P&G sets sights on Asia

16 February 2010

SINGAPORE: Procter & Gamble, the FMCG giant, is looking to Asia as a key area of future growth, as it seeks to drive sales both during and after the downturn.

The Cincinnati-based firm has previously outlined an intention of adding one billion consumers to its customer base over the period to 2014, with Asia set to play an integral role in achieving this aim.

Sam Kim, its vice president of ASEAN and Asia development markets, stated that the maker of Tide and Pampers has considerable room for expansion going forward.

"With Asia leading the world out of recession, we have a unique opportunity right here in Southeast Asia," he said.

Kim's remit covers 37 countries, and while each of these nations provides a unique context for the corporation's brands, some broad similarities have also emerged.

"We do not look at ASEAN as one market. There is a lot of potential. The region has a huge, significantly affluent population. It is recovering fast and it is under-served," argued Kim.

"The media environments are different, the customer environments are different, with modern retail making big progress in parts of ASEAN and then, in other parts, smaller 'mom and pop' stores being the norm."

"Through all this, however, we also see similarities in consumer desires and needs, and that has been a big enabler in doing business in this part of the world."

More specifically, shoppers often display high levels of interest in, and attachment to, specific products, offering a range of advantages for manufacturers.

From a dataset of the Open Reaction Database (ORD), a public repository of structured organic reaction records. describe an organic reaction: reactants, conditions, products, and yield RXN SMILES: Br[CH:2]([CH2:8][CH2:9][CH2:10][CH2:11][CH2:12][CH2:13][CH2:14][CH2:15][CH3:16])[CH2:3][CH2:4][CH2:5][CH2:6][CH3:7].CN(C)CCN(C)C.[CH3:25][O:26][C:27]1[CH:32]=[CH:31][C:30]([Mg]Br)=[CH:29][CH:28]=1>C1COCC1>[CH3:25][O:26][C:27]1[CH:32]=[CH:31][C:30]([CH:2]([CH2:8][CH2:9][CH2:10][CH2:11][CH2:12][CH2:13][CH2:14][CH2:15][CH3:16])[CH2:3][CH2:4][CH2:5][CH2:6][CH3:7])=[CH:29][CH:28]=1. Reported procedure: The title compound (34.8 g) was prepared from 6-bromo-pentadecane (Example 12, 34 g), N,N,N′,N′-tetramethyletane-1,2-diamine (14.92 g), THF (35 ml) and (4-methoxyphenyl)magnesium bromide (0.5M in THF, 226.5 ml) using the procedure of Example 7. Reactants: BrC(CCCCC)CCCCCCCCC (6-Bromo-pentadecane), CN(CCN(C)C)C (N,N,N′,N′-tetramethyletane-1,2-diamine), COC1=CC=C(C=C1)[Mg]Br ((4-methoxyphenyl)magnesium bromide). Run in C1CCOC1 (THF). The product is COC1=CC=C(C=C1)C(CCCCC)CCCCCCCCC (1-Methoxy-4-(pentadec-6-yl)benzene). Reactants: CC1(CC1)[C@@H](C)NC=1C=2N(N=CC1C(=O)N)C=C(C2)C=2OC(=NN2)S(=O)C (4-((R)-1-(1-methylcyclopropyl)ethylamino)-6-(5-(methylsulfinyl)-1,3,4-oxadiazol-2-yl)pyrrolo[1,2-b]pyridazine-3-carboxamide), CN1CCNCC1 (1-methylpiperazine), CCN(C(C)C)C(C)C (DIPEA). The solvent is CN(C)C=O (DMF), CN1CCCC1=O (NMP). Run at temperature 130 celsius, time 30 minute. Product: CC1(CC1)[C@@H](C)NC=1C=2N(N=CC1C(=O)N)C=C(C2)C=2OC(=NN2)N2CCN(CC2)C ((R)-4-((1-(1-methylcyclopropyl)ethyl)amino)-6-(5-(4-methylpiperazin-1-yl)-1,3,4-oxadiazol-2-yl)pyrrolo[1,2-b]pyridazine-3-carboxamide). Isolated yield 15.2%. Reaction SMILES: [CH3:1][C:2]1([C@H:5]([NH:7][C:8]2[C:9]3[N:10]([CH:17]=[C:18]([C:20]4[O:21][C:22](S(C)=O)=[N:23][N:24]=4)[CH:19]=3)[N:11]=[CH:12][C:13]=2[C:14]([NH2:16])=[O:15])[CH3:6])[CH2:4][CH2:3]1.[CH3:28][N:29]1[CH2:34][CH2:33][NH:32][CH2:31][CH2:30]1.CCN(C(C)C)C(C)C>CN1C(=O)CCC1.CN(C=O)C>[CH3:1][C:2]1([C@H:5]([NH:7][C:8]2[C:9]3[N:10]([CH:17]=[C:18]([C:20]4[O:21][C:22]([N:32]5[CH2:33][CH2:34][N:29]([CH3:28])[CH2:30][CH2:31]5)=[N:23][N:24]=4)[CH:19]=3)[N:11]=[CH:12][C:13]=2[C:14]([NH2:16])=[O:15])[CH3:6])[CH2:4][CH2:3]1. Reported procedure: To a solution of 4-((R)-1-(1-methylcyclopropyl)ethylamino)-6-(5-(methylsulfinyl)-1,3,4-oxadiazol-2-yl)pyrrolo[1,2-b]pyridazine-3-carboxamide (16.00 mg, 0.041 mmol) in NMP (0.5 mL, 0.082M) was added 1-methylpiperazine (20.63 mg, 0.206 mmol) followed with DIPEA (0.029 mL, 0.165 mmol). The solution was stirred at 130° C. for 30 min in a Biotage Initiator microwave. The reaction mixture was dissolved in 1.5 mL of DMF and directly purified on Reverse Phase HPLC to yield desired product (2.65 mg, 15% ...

"That's great for us. They have exceptionally high standards for products, which gives us a lot of insight. They are fiercely loyal to their brands and they like to talk about this," said Kim.

As certain nations in Asia are also technologically-advanced, the world's biggest advertiser has been able to adapt its communications "in ways that are much more targeted to meet the needs of a consumer group."

Corporate social responsibility is another sector where P&G is heightening its focus, such as with Open Minds Malaysia, a programme supporting children with special needs, which recently celebrated its tenth anniversary.

"When we get the benefits from the consumer through the sales and profit they provide us with, we also have a responsibility to help society in any way we can with the resources that we have," Kim said.

"I can't say whether we have done enough or not. The important thing is that it's fundamental to what we do. The second thing is that, given the social and development stature of countries in the region, there is a lot of potential."

Data sourced from Media; additional content by Warc staff